In December 1995 he joined the National Training and Simulation Association as the President. In this role, he implemented numerous programs to promote the modeling and simulation community to national prominence. His efforts led to a Congressional declaration in 2007 that M&S is a National Critical technology. In addition to his professional occupation he is a member of the Naval Aviation Museum Foundation Board of Trustees, and as part these duties he has over the years moderated a series of panel sessions at the Annual Symposium which focused on important historical events in Naval Aviation. He has served as a director of the Navy Mutual Aid Association, is a former Chairman of the Tailhook Association, currently serves as the Chairman of the Washington, DC Battle of Midway Commemoration Committee, is a director of the Air Warrior Courage Foundation, and is a member of the Early and Pioneer Naval Aviators Association (Golden Eagles).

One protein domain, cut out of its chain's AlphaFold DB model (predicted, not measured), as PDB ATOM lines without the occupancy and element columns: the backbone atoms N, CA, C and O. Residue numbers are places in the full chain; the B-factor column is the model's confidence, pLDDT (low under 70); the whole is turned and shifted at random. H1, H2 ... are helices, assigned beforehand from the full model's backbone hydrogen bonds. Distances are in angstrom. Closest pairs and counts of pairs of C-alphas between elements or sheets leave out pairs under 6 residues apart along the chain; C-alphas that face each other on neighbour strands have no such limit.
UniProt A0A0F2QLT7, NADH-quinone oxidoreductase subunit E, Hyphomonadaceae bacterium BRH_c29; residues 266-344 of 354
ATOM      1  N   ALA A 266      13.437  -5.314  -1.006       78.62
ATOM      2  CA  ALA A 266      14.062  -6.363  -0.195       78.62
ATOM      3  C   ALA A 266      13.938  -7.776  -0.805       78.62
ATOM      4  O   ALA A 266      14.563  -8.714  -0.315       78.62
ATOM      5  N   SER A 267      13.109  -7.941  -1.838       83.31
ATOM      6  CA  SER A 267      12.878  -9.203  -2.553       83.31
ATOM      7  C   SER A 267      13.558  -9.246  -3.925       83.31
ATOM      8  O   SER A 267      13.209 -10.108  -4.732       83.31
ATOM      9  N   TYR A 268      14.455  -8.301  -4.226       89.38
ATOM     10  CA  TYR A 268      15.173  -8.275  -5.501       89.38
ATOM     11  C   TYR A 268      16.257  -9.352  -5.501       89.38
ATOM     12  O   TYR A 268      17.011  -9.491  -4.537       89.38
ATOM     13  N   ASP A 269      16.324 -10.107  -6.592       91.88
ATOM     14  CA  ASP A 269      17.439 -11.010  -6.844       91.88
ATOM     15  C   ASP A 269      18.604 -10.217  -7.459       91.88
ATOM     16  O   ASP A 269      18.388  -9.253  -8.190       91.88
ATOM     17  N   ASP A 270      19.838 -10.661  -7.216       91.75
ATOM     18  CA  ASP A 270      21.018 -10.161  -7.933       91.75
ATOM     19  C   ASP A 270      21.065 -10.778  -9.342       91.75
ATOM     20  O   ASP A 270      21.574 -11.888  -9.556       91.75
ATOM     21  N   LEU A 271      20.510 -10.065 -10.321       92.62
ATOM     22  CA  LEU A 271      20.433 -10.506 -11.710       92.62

He is married to the former Allison Marie Griggs of Hobart, Tasmania, Australia. They have two children: Lance, a Major in the United States Marine Corps and F/A-18 pilot currently embarked on the USS Enterprise, and Ashley, a financial analyst with Capitol One. Between the two of them they have blessed the Lewis clan with five beautiful grandchildren.
Major General Joseph T. Anderson, USMC (Ret.)